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Discussion Starter #1
Hi there fellas,

I bought a Yamaha Virago 250 not too long ago.
(20.000km, year 2005)

I went for a little trip and after 150km the motor started to produce a very very high sound. I pulled over and waited till the sound died.
Thereafter I could not start the motor again. The engine made a klik-klik-klik sound. Thought I was out of fuel so I replenished, didn't help. I checked the fuses but everything seemed alright. Later I got a jump start and the motor ran again but when I tried to ride it, it died or went max. 15km/h.
Went to batteryshop and replaced battery. Motor runs again but only on 1 cilinder... Brought it to the mechanic but he does not really has a clue (ordered a wrong part, then another part which didn't fix the bike).Today he told me he thinks he has to replace the CPU(or ECU?) and that would cost me a gran.

I have a couple of questions about this.
- Do I have to pay the part he installed( +-350$) if it didn't fix the bike?
- I'd love to get rid of the bike now, how much would it be worth?
(Bought it for 2600 + brand new battery)
- Maybe I can salvage it and sell the parts?

Cheers,
Zorky
 

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If the ordered parts weren't needed, you shouldn't have to pay for them. I'm not sure what parts they were. Do you know?

A non-running motorcycle is not worth nearly as much as a running one.

You may make more selling the parts, but be prepared for it to take a long time to get rid of them.
 

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Visionary
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I don't think you need to pay for something that didn't solve the problem, I think your mechanic is guessing and throwing parts at it, hoping to hit the right one. Poor mechanics will do that. It's your money he is wasting.

Before totally condemning the bike you might want to find a good mechanic and see if they can properly diagnose the problem, using logic and testing rather than guesswork, and then make a decision on what to do next. This could be a simple fix, or an expensive one, unless you find out the facts you can't make an informed decision.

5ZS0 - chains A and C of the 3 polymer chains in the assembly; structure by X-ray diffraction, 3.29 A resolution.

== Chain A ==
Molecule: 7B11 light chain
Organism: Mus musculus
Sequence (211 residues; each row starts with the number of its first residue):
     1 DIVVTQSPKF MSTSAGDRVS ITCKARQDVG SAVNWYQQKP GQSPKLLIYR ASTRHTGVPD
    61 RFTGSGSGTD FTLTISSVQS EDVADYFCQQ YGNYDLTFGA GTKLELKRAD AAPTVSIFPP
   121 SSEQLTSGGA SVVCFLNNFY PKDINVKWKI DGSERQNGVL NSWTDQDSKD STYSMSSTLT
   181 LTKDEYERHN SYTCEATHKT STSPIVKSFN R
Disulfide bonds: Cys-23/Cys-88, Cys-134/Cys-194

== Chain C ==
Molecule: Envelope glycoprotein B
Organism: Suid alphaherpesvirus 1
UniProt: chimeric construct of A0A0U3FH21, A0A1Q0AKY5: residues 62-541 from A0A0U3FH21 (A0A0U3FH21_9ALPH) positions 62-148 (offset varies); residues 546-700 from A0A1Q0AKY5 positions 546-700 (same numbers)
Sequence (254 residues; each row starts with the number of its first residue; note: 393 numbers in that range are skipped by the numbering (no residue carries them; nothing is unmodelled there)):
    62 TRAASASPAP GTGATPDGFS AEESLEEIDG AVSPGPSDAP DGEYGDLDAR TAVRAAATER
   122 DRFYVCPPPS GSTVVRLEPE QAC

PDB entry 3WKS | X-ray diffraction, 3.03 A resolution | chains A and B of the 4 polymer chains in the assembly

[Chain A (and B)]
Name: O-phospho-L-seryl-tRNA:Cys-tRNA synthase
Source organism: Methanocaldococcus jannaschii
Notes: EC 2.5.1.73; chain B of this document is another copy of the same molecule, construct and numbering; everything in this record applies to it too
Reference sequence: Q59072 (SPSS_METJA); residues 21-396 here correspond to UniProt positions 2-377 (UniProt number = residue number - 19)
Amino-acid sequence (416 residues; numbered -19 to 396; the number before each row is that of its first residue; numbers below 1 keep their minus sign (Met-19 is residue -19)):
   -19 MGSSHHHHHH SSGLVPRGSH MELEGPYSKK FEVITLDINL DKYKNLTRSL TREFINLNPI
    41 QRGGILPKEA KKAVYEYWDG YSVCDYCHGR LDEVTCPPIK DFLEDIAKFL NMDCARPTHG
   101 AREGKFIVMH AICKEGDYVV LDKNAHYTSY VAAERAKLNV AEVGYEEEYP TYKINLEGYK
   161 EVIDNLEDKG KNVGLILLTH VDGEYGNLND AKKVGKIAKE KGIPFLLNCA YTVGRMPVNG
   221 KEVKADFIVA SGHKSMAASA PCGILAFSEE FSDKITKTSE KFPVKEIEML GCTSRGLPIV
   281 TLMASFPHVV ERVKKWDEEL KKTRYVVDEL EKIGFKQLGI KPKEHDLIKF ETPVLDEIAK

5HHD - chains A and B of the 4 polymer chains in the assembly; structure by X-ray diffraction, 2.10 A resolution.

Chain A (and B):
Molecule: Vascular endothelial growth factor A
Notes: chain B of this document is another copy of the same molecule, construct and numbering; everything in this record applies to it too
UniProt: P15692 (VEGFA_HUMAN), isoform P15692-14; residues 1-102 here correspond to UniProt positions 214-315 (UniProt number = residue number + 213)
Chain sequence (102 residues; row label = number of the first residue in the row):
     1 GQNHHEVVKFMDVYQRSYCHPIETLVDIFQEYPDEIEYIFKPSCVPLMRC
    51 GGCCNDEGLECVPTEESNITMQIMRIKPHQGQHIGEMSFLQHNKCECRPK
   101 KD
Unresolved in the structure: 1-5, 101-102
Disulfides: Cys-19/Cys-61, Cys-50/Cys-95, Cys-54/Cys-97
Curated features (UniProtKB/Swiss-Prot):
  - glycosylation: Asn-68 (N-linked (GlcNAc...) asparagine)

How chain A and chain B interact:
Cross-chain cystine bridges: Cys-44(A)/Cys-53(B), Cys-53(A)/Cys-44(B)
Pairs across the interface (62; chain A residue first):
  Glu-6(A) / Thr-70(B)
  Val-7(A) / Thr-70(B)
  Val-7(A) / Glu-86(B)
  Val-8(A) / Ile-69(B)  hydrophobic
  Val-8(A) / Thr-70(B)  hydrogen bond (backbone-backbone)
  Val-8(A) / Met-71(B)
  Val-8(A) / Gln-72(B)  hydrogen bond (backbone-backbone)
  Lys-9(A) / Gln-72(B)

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Discussion Starter #4
If the ordered parts weren't needed, you shouldn't have to pay for them. I'm not sure what parts they were. Do you know?

A non-running motorcycle is not worth nearly as much as a running one.

You may make more selling the parts, but be prepared for it to take a long time to get rid of them.
I think it was the carburator.
And the bike is running but just at 50%.
Does it damage the motorbike to ride on 1 cilinder only?
 

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I think it was the carburator.
And the bike is running but just at 50%.
Does it damage the motorbike to ride on 1 cilinder only?
I wouldn't trust that mechanic. Carbs can be cleaned instead of replaced, as any first-month mechanic school student should know. The only reason to replace one would be for physical damage.

It's not going to be good for the motorcycle to run it on one cylinder for any length of time. Damage could result.
 

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Save them all!
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Ya, unburned gasoline washes the oil film away from the cylinder walls, wearing things badly. Also rough on head gaskets.
 

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Discussion Starter #7
Thanks alot guys!
Last questions,

Would it be easy to sell the motorbike in a city like Perth, Australia?

Howmuch would you pay for the motorbike if you knew that I bought it for 2600$ , installed a new battery and a new carburator. The frontwheel needs replacement soon but backwheel is new. 21000km, Yamaha Virago 250cc year 2005. Only 1 cilinder working.
 

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I think the biggest thing that will kill its value is that it only runs on one cylinder and you are not for sure as to what is wrong with it. If you are not interested in doing the repairs at all, and just want to get out from owning the bike I think your best bet would be to try to get it into a reputable mechanic, have him diagnose the problem and write something up that you can show to potential buyers describing what is wrong and what repair(s) are needed. It will probably cost you a bit, but will be worth it over trying to sell a bike that only runs on one cylinder without a clear determination on what is wrong.
 

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Ace Tuner
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^^ I agree.
With no idea of what's wrong, it would be a huge gamble for a potential buyer making it worth very little.
You gotta find a mechanic that knows his business.
 

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Before you get total out from under it, try replacing one or both spark plugs. With all the cranking you must have done, a plug could very well fouled. You would only be out a few bucks and if might be all that's wrong with the one cylinder. It still bothers me that it produced a high pitch sound. Low on oil? Or something else deep inside?
 
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